• uniqueValue is the type of data (can be any value)
  • kycAddress is the CIN of the uploaded document.

The User can upload multiple files using the same CIN. However, state will return only the latest uploaded document. To get all the uploaded documents on the same address, business logic is written in Transaction Processor.

The else { part will do the uploading of multiple documents on the same address and fetching every uploaded document from the state.

4. Client Application

The client application uses REST API endpoints to upload (POST) and get (GET) documents on the Sawtooth blockchain platform. It is written in Nodejs. In case of uploading, few steps to be considered:

  • Creating and encoding transactions having header, header signature, and payload.(Transaction payloads are composed of binary-encoded data that is opaque to the validator.)

  • Creating BatchHeader, Batch, and encoding Batches.

  • Submitting batches to the validator.

When getting uploaded data from blockchain, the following steps needs to be considered:

  1. Creating the same address from the CIN given by User, using GET method to fetch the data stored on the particular address. As shown in  the following code snippet, updatedAddress is created by getting user input either from User (search using CIN in the network) or from the private database of the user (Records uploaded by the user). Similarly, splitStringArray splits the data returned from a particular address because of the transaction logic written in the Transaction Processor to upload multiple documents on the same address while updating state with the list of all the uploaded data (not only the current payload).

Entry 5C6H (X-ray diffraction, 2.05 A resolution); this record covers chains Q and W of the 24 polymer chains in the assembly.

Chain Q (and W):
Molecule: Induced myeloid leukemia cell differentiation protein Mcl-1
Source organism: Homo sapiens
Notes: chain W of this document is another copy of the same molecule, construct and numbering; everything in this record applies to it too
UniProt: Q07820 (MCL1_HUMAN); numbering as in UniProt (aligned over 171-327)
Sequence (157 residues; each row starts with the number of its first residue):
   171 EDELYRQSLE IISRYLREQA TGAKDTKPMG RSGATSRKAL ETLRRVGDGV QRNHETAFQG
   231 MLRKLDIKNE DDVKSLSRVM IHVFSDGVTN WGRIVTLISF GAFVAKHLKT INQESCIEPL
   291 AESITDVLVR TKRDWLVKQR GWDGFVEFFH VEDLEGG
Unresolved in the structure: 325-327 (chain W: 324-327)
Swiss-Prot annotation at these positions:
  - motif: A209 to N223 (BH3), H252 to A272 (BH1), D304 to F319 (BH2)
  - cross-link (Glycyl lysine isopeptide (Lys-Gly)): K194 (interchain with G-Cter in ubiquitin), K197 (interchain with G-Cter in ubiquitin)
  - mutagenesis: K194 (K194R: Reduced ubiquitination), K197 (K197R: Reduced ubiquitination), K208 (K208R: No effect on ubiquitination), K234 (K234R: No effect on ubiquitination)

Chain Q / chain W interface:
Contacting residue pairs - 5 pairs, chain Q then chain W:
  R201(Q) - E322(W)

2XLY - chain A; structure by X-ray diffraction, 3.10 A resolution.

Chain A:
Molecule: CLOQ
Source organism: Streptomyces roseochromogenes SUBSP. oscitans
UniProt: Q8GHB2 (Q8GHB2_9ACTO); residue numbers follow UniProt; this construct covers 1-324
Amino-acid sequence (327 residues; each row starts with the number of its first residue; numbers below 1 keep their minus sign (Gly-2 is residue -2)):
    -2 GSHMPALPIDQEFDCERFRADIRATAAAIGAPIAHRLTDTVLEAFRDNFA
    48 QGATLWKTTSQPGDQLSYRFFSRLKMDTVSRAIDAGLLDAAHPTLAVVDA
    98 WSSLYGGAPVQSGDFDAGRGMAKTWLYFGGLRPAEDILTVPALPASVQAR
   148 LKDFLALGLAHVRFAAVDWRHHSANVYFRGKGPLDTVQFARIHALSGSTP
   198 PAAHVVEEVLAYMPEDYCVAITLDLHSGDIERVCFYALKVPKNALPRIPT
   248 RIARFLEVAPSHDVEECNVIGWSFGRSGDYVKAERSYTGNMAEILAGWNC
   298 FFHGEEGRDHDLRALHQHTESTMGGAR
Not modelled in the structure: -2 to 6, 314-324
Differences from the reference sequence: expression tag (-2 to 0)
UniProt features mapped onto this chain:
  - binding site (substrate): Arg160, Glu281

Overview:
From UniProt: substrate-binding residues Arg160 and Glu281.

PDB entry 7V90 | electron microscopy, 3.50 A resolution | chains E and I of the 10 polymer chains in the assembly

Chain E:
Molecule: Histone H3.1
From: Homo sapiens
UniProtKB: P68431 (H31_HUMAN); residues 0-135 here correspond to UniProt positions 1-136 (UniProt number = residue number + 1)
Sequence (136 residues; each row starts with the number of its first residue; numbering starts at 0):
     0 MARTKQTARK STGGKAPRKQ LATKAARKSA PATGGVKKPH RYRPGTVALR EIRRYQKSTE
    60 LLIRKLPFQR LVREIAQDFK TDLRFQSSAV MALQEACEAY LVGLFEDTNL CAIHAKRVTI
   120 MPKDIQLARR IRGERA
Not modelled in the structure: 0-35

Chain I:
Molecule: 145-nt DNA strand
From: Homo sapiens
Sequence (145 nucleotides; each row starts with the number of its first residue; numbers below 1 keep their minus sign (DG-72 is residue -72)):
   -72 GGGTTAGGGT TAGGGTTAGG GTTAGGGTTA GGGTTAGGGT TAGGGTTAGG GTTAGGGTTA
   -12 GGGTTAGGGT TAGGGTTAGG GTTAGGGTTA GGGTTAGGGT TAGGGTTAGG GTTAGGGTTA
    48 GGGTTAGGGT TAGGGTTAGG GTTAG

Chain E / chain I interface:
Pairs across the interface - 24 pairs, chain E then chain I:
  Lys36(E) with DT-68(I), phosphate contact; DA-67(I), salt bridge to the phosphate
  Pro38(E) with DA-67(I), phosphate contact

2. The client side logic is then written to convert the splitStringArray by decoding it to the required format and giving User an option to download the same in the form of a file.

5. Installation and setup

Please refer to the guide here: https://github.com/Primechain/blockchain-ekyc-sawtooth/blob/master/setup.MD

6. Third party software and components

Third party software and components: bcryptjs, body-parser, connect-flash, cookie-parser, express, express-fileupload, express-handlebars, express-session, express-validator, mongodb, mongoose, multichain, passport, passport-local, sendgrid/mail.

7. License

Blockchain-eKYC is available under Apache License 2.0. This license does not extend to third party software and components.

Debunking Myths Surrounding Hyperledger

By | Blog